This article aims to explain the cost of web app development. Many fixed-cost projects underestimate the costs in terms of money and time. And while there are many reasons for this (e.g. poor judgment, requirements that were not clear, and salesmen trying to win your bid at all costs), the main reason for underestimations is that it is hard for humans to think in exponential terms.
The more complex an application, the more time it takes to implement changes in functionality. A feature that could have been implemented in just one day at the beginning of the project could require several days six months after the project starts.
Let’s take a look at this process from a scientific perspective. Systems theory tells us everything is a system consisting of various elements at different levels of complexity.
Web app development is an example of such a system.
At the first level, we have the basic elements of the future web app (e.g. user stories or descriptions of individual pieces of web app functionality). Based on these, we will build the next level of the system. This is our base. Making changes at this level is easy.
At the second level, we have the connections between the elements – each element is connected to others by means of information exchange (e.g., in order to allow users to view their profile details, we need to make sure they are logged in). At this level, complexity starts to creep upwards – introducing a new element that could impact existing connections between other elements would not be that easy (e.g. adding a new user role to a web app or adding some specific new functionality to existing user roles).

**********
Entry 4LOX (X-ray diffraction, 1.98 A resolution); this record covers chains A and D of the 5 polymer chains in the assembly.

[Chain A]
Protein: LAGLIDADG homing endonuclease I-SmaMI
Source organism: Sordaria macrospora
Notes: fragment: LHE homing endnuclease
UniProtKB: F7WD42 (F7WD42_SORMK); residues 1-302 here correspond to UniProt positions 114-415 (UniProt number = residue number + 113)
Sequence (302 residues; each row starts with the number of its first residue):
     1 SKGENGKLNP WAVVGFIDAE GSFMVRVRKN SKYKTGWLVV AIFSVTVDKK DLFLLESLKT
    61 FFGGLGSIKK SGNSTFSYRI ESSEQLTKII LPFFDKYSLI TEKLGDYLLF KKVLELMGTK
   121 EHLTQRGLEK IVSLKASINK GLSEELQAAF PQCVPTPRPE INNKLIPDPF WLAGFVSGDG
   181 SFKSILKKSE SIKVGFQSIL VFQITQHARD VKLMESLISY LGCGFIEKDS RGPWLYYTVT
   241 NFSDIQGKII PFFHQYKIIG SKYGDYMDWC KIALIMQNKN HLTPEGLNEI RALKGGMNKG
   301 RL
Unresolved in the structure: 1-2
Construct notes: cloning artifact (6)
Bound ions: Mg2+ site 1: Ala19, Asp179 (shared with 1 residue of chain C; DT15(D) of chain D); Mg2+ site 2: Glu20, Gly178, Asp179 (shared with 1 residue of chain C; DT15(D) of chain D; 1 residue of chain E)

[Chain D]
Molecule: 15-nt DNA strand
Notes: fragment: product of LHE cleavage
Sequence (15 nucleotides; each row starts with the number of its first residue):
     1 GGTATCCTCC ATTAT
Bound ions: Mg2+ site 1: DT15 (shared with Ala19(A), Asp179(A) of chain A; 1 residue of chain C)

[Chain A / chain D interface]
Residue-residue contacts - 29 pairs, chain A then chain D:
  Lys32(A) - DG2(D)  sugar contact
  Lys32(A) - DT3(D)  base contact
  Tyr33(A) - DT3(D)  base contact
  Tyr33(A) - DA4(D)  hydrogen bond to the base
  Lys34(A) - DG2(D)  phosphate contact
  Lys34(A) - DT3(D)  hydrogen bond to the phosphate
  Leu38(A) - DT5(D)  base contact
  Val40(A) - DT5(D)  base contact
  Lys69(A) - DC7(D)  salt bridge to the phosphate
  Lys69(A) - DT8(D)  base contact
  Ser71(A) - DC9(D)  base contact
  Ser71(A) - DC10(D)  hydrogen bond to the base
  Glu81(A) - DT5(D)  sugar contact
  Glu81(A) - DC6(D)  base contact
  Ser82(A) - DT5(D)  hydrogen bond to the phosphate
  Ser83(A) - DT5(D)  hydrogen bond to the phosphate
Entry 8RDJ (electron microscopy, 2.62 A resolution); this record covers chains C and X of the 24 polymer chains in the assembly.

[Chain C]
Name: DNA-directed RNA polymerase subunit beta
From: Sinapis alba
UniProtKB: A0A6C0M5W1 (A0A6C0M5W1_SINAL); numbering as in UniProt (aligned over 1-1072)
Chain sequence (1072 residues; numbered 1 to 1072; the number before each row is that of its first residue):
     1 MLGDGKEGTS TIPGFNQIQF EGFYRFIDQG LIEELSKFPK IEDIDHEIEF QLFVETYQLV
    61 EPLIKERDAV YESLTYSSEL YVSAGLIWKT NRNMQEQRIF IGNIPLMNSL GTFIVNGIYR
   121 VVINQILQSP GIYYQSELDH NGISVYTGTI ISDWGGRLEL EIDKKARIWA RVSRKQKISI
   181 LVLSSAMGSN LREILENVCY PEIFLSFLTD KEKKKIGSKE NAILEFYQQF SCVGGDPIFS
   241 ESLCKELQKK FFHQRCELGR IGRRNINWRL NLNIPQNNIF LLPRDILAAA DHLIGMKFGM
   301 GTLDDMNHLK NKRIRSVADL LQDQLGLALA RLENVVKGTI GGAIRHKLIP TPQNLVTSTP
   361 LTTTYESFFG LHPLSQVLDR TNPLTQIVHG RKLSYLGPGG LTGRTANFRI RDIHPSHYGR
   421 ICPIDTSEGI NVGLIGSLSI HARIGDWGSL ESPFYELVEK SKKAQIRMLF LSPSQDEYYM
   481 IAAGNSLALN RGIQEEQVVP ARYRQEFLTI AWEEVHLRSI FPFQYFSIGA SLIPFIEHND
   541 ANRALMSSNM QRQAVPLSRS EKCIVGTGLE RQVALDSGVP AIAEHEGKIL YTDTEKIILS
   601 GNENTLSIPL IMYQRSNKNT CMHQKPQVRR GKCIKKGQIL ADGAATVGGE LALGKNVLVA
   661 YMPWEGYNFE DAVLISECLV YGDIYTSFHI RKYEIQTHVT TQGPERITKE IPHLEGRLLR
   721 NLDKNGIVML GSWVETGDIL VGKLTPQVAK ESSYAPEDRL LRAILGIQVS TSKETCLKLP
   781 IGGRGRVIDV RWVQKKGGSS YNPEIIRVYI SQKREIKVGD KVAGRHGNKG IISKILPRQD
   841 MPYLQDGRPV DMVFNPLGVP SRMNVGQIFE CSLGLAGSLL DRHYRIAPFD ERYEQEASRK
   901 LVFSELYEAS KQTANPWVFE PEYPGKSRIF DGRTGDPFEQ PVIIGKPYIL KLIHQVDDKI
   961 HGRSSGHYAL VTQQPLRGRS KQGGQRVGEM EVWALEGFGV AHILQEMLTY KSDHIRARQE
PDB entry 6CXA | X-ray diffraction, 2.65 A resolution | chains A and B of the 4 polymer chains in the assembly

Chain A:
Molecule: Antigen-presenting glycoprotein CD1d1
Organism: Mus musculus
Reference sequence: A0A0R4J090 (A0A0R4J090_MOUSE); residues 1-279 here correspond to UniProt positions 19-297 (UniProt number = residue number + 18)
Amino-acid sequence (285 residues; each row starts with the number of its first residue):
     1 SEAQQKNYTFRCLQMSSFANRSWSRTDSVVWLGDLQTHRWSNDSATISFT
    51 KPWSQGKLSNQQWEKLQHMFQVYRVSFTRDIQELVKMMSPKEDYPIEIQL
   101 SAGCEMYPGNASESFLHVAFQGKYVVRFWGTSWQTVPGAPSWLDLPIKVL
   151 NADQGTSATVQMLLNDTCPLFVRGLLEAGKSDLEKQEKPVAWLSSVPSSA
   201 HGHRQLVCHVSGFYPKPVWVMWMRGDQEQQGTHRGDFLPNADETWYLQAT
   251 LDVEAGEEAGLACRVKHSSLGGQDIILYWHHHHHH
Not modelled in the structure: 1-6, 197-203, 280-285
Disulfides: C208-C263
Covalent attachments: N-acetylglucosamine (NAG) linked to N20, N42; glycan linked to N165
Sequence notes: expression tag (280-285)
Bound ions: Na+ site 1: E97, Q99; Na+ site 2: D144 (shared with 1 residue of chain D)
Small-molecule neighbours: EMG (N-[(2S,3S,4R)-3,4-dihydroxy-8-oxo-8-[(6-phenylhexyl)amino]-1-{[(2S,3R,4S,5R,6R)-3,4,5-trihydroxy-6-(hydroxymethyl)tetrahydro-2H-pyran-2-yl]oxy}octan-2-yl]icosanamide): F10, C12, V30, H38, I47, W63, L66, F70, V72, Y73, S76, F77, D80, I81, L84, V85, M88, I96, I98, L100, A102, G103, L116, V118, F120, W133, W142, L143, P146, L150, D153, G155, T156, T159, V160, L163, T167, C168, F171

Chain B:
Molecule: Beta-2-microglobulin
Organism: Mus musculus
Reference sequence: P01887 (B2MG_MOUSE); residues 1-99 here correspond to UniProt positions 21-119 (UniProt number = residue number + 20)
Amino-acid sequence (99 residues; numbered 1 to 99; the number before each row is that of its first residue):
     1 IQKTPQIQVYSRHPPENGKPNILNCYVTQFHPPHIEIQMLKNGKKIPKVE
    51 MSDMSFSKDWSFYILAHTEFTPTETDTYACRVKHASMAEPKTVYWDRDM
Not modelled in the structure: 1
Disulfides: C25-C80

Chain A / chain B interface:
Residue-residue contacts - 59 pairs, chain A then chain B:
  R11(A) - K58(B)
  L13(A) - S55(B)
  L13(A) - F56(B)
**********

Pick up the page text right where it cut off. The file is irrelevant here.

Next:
Building the structure of a web app is the next level. The structure combines all of the elements and the connections between them into one body. At this level, the entire system (the web app) starts developing a brand new quality. This new quality can only be associated with the system as a whole, and it’s not simply a collection of qualities or of individual elements. It can be compared to a basketball team. If you follow sports, you understand the difference between a set of players and a true team.
It is obvious that the complexity of the software grows with time, and that means that the cost of development grows as well. Sometimes adding a small piece of new functionality might require rebuilding a number of connections between existing elements.
Let’s use a home construction project as an example. Imagine the floor systems, walls, and roofing are completed. Adding electrical wiring at this stage costs X amount of money, but once you install and finish the drywall, the cost of replacing electrical wiring will grow exponentially. Unless you are an electrician, even some small changes to the layout of wires after you put the furniture in could cost you a ton of money. If you’ve worked with electrical contractors in the past, you know what I mean. 🙂
So, what should we keep in mind when starting a new project? Clients need to understand how the cost of changes grows exponentially along with the growing complexity of the web app and not underestimate the importance of proper planning in the beginning. And developers need to plan for unexpected changes along the way.